The background to these issues is that transfers to countries outside the EEA (this is all EU member states, Iceland, Norway and Lichtenstein) are known as “restricted transfers” in data protection law.  GDPR sets a general principle that restricted transfers shall only take place if the conditions of GDPR are complied with (Article 44).  The objective is “in order to ensure that the level of protection of natural persons guaranteed by this Regulation is not undermined”.

At Data Protection Consulting, we have encountered a couple of problem areas in relation to restricted transfers under GDPR and referred to the ICO for advice as follows:

Employees and restricted transfers

If an employee is located in a country outside the EEA, the ICO view is that the access to and processing of personal data on behalf of the employer’s business, where servers or storage is based in the UK, does not constitute a restricted transfer.  This covers situations where an employee might be based temporarily or permanently outside of the EEA while the employer is based in the EEA.  In such a scenario, the requirements relating to restricted transfers in GDPR would not apply.  Similarly there would not be a requirement to publish such a transfer of personal data in the organisation’s Privacy Notice.  (Ordinarily transfers of personal data to countries outside the EEA are disclosed in the relevant Privacy Notice, but as the ICO view is that it is not a restricted transfer so the need to disclose it does not apply.)

The ICO was keen to stress that the security of personal data remains a concern when it is accessed from outside the EEA.  The devices and wifi used by the employee need to provide protection for the personal data accessed so this is an area which needs to be addressed in the employer’s device management and security procedures.

So far, so good, however the ICO view is not held by all members of the  European Data Protection Board.  The EDPB replaced the Article 29 Working Party and is a committee made up of representatives from the National Data Protection Authorities of all EU member states.  Some members of the EDPB hold the opinion that access to data stored in the EEA by employees based outside of the EEA constitutes a restricted transfer.  Guidance will no doubt be agreed and published in due course.

Controllers located outside the EEA

Many businesses in the UK offer services involving personal data processing to organisations located outside the EEA.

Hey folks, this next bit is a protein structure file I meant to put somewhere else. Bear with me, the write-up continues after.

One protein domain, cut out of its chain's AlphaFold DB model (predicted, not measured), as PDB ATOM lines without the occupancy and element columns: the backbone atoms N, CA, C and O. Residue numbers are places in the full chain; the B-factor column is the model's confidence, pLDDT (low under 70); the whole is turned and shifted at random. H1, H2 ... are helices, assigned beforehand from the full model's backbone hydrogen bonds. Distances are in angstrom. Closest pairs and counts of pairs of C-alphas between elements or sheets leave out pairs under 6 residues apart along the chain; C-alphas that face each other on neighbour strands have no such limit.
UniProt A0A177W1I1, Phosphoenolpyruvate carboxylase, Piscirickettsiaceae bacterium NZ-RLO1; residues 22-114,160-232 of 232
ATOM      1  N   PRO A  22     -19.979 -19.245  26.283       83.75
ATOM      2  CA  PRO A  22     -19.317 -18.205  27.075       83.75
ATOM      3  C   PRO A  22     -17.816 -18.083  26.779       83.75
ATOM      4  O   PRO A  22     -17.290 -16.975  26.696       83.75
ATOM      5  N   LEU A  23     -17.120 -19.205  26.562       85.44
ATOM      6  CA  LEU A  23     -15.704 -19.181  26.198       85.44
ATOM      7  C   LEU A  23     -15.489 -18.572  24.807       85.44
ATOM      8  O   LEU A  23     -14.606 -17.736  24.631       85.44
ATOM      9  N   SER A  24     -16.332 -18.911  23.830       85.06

A further scenario where we sought the input of the ICO was in relation to personal data relating to data subjects resident outside the EEA whose data is collected by a controller in the same territory.  With the increase in Software as a Service for example, that data could then be processed in the EEA.  How would Article 44 apply in this case?

Access to the data held in the EEA by a controller located in a third country would be a restricted transfer under GDPR, as it was under the Data Protection Act 1998.  Under the 1998 Act (and the EU Directive it was based on) there was a saving provision, the Adequacy Test.  This allowed the potential prejudice to the data subjects to be taken into account when deciding whether or not a restricted transfer should take place.  The general rule was that to transfer personal data relating to subjects resident in a third country back to that same country did not prejudice their rights as their data was already processed in that jurisdiction.

There is no similar provision to the Adequacy Test in GDPR.  Other “appropriate safeguards” from Article 46, grounds to authorise the transfer, must be sought.  This is easier said than done.  There are currently no Model Clauses covering the transfer of data from an EU based processor to a controller based outside of the EEA.  The only apparently applicable grounds would be that the transfer is made with the consent of the data subject.  This would require the overseas controller to undertake an exercise of obtaining consent which would presumably need to meet the strict requirements of GDPR around what constitutes consent.  Service providers based in the EEA might consider adding an appropriate clause requiring clients to obtain consent of data subjects to the processing of their data by the client but it would not be clear that this has been enforced.

For the time being there is little to do except be aware that there are issues to be resolved around restricted transfers and wait for further guidance from the EDPB and the ICO as to an appropriate course of action should these issues affect your business.  If you need support with any aspect of this, do get in touch.

Mandy P Webster, Data Protection Consultant